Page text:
Older women are victims of domestic violence, too
Shortly before she reached retirement age, Marie Burke’s husband had a stroke. After a week in intensive care, he was moved to a care home to aid his recuperation. So that he didn’t have to go into care permanently, Burke (not her real name) agreed to leave her job two years early and become his full-time carer. Then the problems in their relationship began.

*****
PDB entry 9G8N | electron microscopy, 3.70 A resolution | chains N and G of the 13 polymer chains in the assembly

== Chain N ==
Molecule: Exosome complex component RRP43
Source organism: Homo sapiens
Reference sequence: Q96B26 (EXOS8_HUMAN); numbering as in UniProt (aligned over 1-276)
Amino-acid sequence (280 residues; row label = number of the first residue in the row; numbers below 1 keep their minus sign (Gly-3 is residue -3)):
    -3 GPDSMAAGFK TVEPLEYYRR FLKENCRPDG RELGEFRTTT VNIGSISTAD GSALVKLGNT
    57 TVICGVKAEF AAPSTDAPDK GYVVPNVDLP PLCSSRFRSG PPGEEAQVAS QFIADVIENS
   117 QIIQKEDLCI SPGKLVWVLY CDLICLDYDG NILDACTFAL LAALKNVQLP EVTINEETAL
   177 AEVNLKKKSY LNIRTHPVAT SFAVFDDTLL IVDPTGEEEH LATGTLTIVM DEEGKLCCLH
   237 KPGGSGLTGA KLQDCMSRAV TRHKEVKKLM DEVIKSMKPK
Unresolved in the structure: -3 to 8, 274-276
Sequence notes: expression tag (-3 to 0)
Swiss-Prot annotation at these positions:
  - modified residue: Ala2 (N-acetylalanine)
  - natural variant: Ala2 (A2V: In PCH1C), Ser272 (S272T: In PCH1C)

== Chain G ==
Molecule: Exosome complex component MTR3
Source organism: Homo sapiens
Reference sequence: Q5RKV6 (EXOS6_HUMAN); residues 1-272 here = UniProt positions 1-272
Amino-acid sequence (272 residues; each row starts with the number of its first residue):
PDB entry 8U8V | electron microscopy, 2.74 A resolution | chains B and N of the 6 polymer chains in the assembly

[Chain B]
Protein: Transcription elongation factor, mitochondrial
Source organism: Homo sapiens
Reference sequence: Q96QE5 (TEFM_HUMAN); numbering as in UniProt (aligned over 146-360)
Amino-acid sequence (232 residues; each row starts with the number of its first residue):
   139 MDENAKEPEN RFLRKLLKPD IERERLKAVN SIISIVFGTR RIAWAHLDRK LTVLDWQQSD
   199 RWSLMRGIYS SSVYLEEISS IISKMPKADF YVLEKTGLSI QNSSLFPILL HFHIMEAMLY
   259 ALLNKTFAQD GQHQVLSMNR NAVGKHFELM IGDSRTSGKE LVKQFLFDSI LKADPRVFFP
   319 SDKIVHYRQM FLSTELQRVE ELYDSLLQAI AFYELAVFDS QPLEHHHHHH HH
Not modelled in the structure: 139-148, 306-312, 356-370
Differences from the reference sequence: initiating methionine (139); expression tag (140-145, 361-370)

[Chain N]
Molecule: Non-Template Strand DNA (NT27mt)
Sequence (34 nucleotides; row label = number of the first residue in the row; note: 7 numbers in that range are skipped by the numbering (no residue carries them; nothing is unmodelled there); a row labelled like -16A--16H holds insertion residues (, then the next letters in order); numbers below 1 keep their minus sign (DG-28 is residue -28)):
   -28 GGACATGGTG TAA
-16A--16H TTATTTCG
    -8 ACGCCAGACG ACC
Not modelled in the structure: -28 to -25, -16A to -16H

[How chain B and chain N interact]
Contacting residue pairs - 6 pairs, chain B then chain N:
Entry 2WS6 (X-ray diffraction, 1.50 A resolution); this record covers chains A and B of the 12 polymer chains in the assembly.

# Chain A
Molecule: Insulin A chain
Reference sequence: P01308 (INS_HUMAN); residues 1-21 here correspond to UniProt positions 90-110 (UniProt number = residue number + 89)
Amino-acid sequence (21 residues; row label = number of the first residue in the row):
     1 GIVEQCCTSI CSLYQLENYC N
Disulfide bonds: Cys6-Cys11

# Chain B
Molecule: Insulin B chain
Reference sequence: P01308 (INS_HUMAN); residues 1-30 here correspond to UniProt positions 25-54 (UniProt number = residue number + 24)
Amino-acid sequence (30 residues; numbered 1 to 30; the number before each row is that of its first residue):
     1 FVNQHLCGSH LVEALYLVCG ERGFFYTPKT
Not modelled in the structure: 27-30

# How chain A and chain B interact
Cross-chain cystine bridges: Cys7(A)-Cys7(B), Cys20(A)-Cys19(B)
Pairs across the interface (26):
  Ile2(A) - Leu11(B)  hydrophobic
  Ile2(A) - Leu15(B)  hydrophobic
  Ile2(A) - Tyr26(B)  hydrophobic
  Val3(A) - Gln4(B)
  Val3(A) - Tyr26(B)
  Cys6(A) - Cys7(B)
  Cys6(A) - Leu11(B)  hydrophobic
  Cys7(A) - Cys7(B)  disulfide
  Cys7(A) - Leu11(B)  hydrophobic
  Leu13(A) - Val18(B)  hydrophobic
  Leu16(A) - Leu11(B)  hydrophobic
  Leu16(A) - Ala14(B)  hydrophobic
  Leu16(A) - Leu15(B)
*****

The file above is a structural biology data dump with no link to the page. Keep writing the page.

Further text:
Her husband would pore over bank statements, demand she hand over receipts for all expenditure and raise his voice if she couldn’t account for any small sums. “I paid for two cappuccinos, a juice and some cake in Starbucks, forgot to get a receipt and he accused me of lying,” Burke says. “He was convinced I’d been meeting another man, not my daughter-in-law. When I texted her asking her to tell him it was true, he said I was trying to make him look mad.” The controlling behaviour escalated: her trips outside of the home were timed, and all but non-essential outings were banned. Barely a day went by without her husband shouting at her, complaining about her cooking, her spending, her appearance, her housekeeping and her cooking. “He even said my breathing was too loud and kept him awake, so I slept on the sofa.”